At this time, financial support for the few ECE-AOS students is about as good as it gets. How we'll fare in the next 5 years will depend largely on how much funding is cut from ONR and NSF budgets. While graduate students working at Scripps are usually well-funded, the computer and engineering facilities are, in general, not as new and spiffy as those at the main campus engineering buildings. (Oceanography is dirty, back-breaking work, and don't let anyone tell you otherwise.)

As an ECE-AOS graduate student working for SIO, be prepared for the occasional identity crisis. There will be days when you arrive at the ECE office with a question, and they will refer you to the Scripps graduate office. And after contacting the SIO office, can you guess where they will refer you too? Don't panic, the staff in both of these offices is competent, friendly, and they genuinely care. If there isn't a formal procedure to accommodate your needs, one will be invented - with, of course, a little persistence on your part. -Dan95

Center for Magnetic Recording Research (CMRR)

CMRR, located across the engineering quad from EBU1, is largely funded and driven by collaborative efforts with industry. Research focuses on magnetic recording, especially as it might apply to future generations of consumer electronics. Research is cross disciplinary in nature with faculty from Physics, ECE, and AMES.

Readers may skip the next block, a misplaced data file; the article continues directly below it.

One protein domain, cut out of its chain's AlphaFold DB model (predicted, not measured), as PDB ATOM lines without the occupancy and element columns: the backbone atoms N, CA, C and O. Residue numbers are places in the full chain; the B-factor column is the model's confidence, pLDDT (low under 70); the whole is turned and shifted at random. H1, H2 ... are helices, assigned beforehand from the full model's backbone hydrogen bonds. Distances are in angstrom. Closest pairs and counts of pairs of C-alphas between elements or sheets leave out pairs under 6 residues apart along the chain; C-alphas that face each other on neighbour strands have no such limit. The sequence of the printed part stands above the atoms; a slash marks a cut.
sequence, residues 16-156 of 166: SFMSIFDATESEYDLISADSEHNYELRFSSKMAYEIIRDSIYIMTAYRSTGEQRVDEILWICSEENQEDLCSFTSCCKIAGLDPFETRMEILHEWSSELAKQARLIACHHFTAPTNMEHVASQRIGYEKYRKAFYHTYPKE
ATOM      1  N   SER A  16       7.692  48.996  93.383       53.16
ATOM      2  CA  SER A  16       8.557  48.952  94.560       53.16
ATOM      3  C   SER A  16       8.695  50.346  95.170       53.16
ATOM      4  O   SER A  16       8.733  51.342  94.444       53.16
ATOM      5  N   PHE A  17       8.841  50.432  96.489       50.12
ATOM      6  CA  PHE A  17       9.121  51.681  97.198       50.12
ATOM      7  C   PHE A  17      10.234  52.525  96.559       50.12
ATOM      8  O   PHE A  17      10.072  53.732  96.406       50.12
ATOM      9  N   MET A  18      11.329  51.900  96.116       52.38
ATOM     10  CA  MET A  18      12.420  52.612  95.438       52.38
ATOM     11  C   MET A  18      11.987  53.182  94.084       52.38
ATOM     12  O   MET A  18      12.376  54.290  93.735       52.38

Materials Science Program

Materials Science (Mat Sci) has its own cross-disciplinary graduate program, so Mat Sci students can be found in ECE, but not vice-versa. Unlike ECE, Mat Sci students have no home Department that allocates office and lab space, teaches undergraduate classes, or performs other functions that the ECE Dept does on a daily basis. A Mat Sci student therefore makes his or her home in the Dept of their advisor. You will see Mat Sci students in the Physics, the Chemistry, the AMES, and the ECE departments, depending on the student's focus.

The primary source of academic information to Mat Sci students is Charlotte Lauve (Room 470, EBUII). In terms of getting your paycheck (unless paid from a Mat Sci grant), an office, and other administrative details not having to do with academic issues, Mat Sci students in ECE will need to see the appropriate ECE personnel.  http://matsci.ucsd.edu/

University Extension

University Extension is the name for classes offered outside the normal schedule of classes and spanning the range of interests from wine tasting to design of cryogenic lab equipment. These classes are (typically) night classes offered to community members. The courses, organized and run from the Extension office on the UCSD campus, are aimed at the professional who wants to brush up needed skills, change careers, and explore new avenues. Usually the focus is more applied in these classes. Normally students have to pay an extra fee to take Extension courses. However, a number of free Extension enrollments are offered to graduate students each quarter on a first come, first served basis. Check with your department at the beginning of each quarter or call the University Extension.